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George Takei
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Marshall Thompson
Kenneth Tobey
Ivan Tors
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THOMPSON, MARSHALL
(James Marshall Thompson 1926– ). American actor.

SCIENCE FICTION, FANTASY, AND HORROR FILM CREDITS
Acted in: The Cockeyed Miracle (S. Sylvan Simon 1946); Cult of the Cobra (Francis D. LYON 1955); "Stranger in the Desert," "The Frozen Sound," "Target Hurricane" (1955), "Bullet Proof," "The Human Experiment," "Three Minute Mile," "The Human Circuit" (1956), episodes of Science Fiction Theatre; "The House of the Seven Gables," "The Fall of the House of Usher" (1956), episodes of Matinee Theatre; Fiend without a Face (Arthur Crabtree  and Thompson, uncredited 1958); It! The Terror from Beyond Space (Edward L. CAHN 1958); First Man into Space (Robert Day 1959); World of Giants (tv series) (1959); "Flight to the Red Planet" (1960), episode of Men into Space; Around the World under the Sea (Andrew Marton 1966); "The Tank" (1976), episode of Ark II; Cruise into Terror (tv movie) (Bruce Kessler 1979); The Formula (John L. Avidsen 1980); Bog (Don Keeslar 1983).
 
The heroes of 1950s science fiction films generally project a sense of boundless optimism in the face of adversity, which sometimes seems the result of intelligent speculation (think of Richard CARLSON in It Came from Outer Space [1953]), and sometimes seems the result of sheer stupidity (think of Rex REASON in This Island Earth). Singularly, Marshall Thompson could bring to his best work a troubled, haunted expression, conveying a strong conviction that no matter how promising the situation might seem, somehow, everything was destined to turn out wrong. Such an attitude might have emerged naturally from his own experience of spending fifteen years as a up-and-coming star who never actually came up, until he finally garnered a few leading roles in the unprestigious venue of the low-budget science fiction film. Adding to his sense of distress must have been his awareness that, by the time it became his turn to briefly serve as the genre's hero of choice, such science fiction films tended to be pretty dreadful.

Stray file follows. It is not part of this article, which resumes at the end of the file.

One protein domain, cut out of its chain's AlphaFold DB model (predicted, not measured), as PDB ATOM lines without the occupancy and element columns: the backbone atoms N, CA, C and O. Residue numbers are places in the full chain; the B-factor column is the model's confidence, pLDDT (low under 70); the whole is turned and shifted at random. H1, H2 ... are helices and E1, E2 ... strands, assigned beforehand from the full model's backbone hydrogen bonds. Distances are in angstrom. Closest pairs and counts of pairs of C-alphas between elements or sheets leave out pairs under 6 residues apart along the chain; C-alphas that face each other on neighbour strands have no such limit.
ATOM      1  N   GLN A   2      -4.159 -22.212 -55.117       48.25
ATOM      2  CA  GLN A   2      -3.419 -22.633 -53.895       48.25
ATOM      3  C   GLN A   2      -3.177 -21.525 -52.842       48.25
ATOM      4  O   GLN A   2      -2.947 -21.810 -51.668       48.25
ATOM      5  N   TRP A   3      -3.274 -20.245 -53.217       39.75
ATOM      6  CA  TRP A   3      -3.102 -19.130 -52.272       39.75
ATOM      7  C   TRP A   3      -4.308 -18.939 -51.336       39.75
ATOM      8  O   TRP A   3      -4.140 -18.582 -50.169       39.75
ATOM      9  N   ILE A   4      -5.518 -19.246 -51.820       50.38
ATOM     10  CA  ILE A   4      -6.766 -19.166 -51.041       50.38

As a bright young graduate of Occidental College, with some experience in writing plays, Thompson broke into films solely because he was a handsome young man at a time when many of Hollywood's male stars were off fighting World War II. His years as a male ingenue included a supporting role as a teenage son in the forgotten fantasy The Cockeyed Miracle, but he first came to the attention of science fiction fans as the paramour of Faith DOMERGUE in the risible Cult of the Cobra, wherein he was alternately bland and annoying. Now reduced in yeoman work in television, Thompson was chosen to star in a cheap production called Fiend without a Face, the film in which he first indicated unusual skill, playing an officer investigating the menace of invisible flying brains and almost making the premise seem believable; he also served for a while as the film's uncredited director when Arthur Crabtree briefly refused to work on what he correctly suspected would be an atrocious project.  Thompson's other starring roles of the 1950s demand more discussion. In It! The Terror from Beyond Space, Thompson first polished to perfection his hurt-puppy expression as the commander of the first expedition to Mars, falsely accused of murder when no members of the relief expedition, understandably, believes his story about a ridiculous Martian monster that killed all of his crewmates. Fortunately for Marshall, said ridiculous monster then shows up on board their return flight and starts killing the crew, proving his alibi and allowing him to take over as the film's hero. He was even more effective in a lesser film, First Man into Space, as the older brother of the cocky pilot who ventures too far into outer space; properly dedicated to following all the rules, he nevertheless must endure remaining on the ground because his irresponsible brother is also a better pilot. Later, in the scene where he confronts his brother, now transformed into a ludicrous-looking monster, he not only refrains from well-deserved laughter but actually manages to briefly give the film some genuine emotional impact, which anyone watching its first hour would have deemed impossible.

His subsequent opportunities for acting in the genre, however, would not involve such stimulating challenges, as he starred in the short-lived television series World of Giants, performed perfunctorily as an astronaut in the series Men into Space, and portrayed an underwater scientist in Around the World under the Sea. None of these projects involved what had become his true passion, the wildlife of Africa, discovered while working on the film East of Kilimanjaro (1957). Seeking to escape from the sorts of roles he was getting, Thompson called upon his long-dormant writing skills and developed the story for a film about an avuncular veterinarian tending to Africa's ailing animals, Clarence, the Cross-Eyed Lion (1965), which then inspired the successful television series Daktari (1966-1969). His days of snake-women, flying brains, and rubber-suited monsters behind him, Marshall Thompson had finally become a star, and had finally earned some peace of mind. It thus seems fitting that in his last decades of acting following that series' cancellation, Thompson tended to avoid science fiction and instead focused on crime dramas and family films. Knowing what he had had to endure, no one can blame him for that.

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